At the end of October, a news release from the Federal Housing Finance Agency (FHFA) announced that it reached a $5.1 billion settlement with J.P. Morgan Chase & Co. According to the FHFA, which administers Fannie Mae and Freddie Mac, alleged that JPMorgan violated “federal and state securities laws in connection with private-label, residential mortgage-backed securities” that Fannie and Freddie purchased. What does this mean, exactly? In short, it means that JPMorgan “packaged bad loans and then sold residential mortgage-backed securities that later went south,” according to an article in the Chicago Tribune.
In recent months, big banks have been settling a significant number of claims related to mortgage fraud that led up to the housing market crash. But are these settlements doing anything consumers when they being paid out to Fannie and Freddie? If you have questions about mortgage fraud, settlement checks, and your rights as a consumer, don’t hesitate to contact an experienced real estate attorney. At the Emerson Law Firm, we have years of experience handling real estate matters and foreclosure defense cases, and we can speak to you today about your claim.
Details of the Latest FHFA Settlement
As per the terms of the settlement agreement, the $5.1 billion in funds is intended to resolve claims connected to JPMorgan and its purchase of “two troubled banks,” Bears Stearns and Washington Mutual, during the height of the housing crisis. After acquiring the smaller banks, JPMorgan is alleged to have committed securities fraud in connection to private-label mortgage-backed securities (PLS).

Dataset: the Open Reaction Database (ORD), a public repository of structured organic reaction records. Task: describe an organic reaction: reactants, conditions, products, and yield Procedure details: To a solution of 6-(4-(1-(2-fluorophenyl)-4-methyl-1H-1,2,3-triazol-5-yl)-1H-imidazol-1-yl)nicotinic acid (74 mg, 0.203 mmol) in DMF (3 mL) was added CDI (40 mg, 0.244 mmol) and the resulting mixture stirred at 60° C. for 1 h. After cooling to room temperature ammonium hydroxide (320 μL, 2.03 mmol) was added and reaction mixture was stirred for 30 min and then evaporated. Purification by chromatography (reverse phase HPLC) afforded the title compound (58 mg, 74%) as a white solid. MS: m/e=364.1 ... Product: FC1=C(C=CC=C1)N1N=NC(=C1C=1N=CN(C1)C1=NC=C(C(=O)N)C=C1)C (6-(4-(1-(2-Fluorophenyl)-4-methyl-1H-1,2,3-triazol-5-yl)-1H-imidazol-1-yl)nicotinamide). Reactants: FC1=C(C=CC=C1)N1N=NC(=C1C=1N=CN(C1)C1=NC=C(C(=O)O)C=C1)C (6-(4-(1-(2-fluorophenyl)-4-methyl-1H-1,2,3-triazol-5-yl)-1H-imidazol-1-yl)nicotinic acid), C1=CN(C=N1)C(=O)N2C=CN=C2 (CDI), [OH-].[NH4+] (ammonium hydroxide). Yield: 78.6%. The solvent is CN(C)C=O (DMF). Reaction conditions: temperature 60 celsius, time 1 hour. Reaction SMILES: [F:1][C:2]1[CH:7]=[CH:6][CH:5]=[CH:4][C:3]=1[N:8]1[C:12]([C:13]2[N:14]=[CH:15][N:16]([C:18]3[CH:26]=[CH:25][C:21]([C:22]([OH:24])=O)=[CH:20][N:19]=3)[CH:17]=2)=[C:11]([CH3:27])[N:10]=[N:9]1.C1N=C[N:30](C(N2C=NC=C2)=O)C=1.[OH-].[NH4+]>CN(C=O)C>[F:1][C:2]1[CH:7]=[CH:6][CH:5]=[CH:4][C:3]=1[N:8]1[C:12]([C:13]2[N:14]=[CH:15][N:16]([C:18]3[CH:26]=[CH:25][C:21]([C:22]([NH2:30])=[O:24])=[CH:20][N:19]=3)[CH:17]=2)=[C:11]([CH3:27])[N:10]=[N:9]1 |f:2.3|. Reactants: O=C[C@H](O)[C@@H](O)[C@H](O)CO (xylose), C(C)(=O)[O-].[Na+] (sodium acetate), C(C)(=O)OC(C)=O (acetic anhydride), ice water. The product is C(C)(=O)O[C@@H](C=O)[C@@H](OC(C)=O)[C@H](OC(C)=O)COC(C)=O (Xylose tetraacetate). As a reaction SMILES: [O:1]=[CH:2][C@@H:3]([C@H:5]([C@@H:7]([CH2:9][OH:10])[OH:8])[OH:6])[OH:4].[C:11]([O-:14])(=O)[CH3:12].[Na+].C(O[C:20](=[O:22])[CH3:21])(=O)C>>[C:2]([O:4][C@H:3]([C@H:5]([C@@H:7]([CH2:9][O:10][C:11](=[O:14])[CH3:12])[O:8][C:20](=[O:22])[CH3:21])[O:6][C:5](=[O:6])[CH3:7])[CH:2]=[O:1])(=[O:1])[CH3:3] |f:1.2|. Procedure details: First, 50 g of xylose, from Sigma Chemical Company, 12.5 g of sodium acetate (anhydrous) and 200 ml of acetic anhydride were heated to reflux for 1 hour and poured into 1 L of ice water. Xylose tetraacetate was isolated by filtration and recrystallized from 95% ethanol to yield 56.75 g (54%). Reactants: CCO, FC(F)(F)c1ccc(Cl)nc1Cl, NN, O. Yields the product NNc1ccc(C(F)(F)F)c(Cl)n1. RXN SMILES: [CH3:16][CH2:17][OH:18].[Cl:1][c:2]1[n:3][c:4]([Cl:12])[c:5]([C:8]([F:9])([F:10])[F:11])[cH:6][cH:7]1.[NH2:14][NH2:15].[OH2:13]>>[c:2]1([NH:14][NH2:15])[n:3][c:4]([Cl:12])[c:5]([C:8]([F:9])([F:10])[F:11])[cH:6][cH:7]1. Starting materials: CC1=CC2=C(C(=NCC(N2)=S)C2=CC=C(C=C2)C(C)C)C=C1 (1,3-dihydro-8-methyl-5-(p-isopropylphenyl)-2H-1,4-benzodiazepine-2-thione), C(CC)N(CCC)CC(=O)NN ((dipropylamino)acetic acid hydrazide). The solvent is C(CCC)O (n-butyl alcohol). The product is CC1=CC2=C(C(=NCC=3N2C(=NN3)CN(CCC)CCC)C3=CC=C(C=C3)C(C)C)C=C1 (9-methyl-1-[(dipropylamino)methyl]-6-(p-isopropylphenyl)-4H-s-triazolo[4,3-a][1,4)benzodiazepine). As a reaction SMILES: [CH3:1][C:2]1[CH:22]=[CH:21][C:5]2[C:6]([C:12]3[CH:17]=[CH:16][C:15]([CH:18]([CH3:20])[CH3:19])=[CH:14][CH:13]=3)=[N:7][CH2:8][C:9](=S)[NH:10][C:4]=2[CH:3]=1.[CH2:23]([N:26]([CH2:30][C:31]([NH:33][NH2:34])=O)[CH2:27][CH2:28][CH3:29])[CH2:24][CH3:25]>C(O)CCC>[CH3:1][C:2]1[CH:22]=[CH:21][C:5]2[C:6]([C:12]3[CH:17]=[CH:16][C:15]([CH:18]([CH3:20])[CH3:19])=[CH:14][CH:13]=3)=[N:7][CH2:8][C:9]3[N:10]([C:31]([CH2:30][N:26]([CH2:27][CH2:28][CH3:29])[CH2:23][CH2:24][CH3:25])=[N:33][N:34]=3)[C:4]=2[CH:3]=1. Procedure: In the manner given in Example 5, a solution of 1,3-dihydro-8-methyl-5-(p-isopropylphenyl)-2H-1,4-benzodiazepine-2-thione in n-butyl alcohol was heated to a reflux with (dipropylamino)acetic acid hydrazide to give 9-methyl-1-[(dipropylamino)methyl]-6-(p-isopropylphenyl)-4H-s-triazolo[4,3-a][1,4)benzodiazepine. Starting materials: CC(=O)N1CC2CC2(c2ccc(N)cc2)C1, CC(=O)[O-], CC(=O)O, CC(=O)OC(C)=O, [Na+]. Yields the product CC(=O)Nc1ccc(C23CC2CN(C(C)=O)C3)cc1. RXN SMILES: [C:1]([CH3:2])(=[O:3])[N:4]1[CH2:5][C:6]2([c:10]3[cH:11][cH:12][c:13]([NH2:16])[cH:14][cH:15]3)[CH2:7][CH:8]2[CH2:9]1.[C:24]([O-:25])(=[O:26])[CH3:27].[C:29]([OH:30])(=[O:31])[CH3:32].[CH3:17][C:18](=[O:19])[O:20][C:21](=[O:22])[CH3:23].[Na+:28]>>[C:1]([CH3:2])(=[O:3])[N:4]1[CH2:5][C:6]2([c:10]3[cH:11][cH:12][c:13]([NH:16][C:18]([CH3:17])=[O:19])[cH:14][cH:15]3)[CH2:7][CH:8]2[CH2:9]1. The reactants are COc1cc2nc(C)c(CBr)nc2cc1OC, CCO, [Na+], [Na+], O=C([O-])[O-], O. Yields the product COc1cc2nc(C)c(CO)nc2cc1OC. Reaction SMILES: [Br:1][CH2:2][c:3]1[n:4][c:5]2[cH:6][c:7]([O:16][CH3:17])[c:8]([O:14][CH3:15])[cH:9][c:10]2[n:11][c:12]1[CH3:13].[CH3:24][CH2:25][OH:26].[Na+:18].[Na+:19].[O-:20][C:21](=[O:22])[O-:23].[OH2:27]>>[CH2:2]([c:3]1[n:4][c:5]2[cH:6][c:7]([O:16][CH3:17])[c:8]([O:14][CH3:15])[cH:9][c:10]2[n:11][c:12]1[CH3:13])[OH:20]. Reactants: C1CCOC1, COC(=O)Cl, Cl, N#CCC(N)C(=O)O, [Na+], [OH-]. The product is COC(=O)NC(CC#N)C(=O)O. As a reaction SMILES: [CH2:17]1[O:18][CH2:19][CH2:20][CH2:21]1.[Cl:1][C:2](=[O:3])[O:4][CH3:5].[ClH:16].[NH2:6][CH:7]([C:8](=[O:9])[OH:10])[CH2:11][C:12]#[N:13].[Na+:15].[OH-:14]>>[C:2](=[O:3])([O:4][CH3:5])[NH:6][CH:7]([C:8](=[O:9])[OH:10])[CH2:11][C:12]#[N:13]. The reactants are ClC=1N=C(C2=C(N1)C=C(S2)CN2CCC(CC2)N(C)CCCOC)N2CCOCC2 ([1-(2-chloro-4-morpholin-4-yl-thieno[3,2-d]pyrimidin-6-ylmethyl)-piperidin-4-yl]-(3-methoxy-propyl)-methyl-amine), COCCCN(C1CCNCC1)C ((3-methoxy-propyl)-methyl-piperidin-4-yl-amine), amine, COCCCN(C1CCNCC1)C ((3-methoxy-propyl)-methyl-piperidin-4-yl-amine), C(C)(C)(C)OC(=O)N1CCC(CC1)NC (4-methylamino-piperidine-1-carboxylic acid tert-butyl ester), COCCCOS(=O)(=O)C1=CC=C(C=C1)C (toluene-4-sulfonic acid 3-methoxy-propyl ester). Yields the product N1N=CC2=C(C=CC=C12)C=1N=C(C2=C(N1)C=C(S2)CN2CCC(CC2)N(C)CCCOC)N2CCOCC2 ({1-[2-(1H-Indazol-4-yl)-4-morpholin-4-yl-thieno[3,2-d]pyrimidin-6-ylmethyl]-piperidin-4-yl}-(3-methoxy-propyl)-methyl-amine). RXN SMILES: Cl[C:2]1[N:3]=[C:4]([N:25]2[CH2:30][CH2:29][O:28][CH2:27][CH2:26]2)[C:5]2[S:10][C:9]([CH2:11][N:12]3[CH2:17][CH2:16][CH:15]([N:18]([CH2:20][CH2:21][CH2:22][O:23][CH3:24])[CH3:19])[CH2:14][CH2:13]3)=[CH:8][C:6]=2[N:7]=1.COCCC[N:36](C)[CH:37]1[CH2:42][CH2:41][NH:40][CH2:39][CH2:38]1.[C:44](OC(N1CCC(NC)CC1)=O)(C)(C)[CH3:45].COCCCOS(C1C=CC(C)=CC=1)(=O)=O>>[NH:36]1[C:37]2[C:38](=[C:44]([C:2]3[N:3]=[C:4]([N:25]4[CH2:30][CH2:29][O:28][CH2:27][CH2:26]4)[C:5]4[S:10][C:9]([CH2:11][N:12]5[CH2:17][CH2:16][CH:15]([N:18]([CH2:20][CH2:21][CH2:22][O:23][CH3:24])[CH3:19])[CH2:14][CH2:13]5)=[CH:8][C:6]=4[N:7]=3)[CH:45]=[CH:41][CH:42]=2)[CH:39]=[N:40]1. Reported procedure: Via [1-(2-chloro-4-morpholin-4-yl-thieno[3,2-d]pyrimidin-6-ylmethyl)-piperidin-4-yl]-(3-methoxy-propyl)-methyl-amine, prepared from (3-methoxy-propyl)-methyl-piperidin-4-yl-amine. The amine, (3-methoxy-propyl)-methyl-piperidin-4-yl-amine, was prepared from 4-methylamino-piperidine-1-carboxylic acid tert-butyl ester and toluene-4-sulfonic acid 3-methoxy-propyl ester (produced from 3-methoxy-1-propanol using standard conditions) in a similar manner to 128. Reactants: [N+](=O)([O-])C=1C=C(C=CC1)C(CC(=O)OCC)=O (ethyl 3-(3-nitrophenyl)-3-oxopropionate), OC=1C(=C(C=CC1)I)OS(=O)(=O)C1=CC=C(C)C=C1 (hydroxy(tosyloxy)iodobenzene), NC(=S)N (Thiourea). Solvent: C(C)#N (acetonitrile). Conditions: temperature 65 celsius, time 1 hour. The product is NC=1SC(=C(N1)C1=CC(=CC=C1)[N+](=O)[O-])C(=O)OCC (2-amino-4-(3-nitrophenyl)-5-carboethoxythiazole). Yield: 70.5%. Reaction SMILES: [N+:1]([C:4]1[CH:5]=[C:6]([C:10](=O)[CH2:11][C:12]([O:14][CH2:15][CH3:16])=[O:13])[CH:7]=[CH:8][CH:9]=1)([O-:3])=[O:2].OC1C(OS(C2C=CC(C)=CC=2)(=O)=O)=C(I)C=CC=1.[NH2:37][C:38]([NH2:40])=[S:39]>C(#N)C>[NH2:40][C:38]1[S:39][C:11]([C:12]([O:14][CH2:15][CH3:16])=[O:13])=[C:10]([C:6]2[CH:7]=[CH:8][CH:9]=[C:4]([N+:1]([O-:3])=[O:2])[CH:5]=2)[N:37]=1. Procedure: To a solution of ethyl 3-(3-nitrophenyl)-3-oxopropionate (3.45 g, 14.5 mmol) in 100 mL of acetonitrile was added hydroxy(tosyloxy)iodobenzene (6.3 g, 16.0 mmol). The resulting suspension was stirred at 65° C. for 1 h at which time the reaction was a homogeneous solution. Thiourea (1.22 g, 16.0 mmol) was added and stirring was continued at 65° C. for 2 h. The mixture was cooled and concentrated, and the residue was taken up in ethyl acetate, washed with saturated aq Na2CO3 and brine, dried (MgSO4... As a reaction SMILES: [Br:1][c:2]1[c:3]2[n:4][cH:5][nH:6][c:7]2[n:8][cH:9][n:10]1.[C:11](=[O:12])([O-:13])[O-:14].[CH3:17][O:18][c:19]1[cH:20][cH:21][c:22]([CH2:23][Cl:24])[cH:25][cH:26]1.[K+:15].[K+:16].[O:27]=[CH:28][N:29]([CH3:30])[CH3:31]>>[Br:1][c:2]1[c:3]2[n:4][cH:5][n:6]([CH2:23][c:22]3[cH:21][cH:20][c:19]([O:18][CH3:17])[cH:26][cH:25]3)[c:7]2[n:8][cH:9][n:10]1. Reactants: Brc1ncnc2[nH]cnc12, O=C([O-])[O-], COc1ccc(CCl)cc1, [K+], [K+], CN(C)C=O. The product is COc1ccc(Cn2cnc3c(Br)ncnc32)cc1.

What is a private-label mortgage-backed security? According to the U.S. Securities and Exchange Commission, mortgage-backed securities are “debt obligations that represent claims to the cash flows from pools of mortgage loans, most commonly on residential property.” For example, banks and mortgages companies purchases a mortgages, and they’re “assembled into pools” by some kind of entity (governmental, quasi-governmental, or private). That entity will then issue securities, which “represent claims on the principal and interest payments made by borrowers on the loans in the pool.” This process is called “securitization.” When a private institution—for example, a bank like JPMorgan—securitizes mortgages, then you’re dealing with private-label mortgage-backed securities (PLS).
As the federal government continues to deal with issues related to the housing crisis, it will need to address fraudulent allegations like those against JPMorgan in its PLS dealings. According to Edward DeMarco, the acting director of the FHFA, the settlement represents “a significant step as the government and J.P. Morgan Chase move to address outstanding mortgage-related issues.” In the FHFA press release, he also emphasized, “I am pleased that a resolution of single family, whole loan representation and warranty claims could be achieved at the same time.” This settlement, DeMarco said, “will have a beneficial impact for taxpayers and the housing finance market.”
Of the settlement funds, $2.74 billion will go to Freddie Mac and $1.26 billion will go to Fannie Mae. Commentators also predict that this settlement is part of a larger settlement plan between the federal government and JPMorgan.
Illinois Foreclosure Defense Lawyers Can Help
Have you been the victim of mortgage fraud? Do you have questions about your eligibility for mortgage settlement funds? Many homeowners continue to face a number of difficulties with mortgage servicers and the housing market in general. Contact a dedicated foreclosure defense lawyer at the Emerson Law Firm today.
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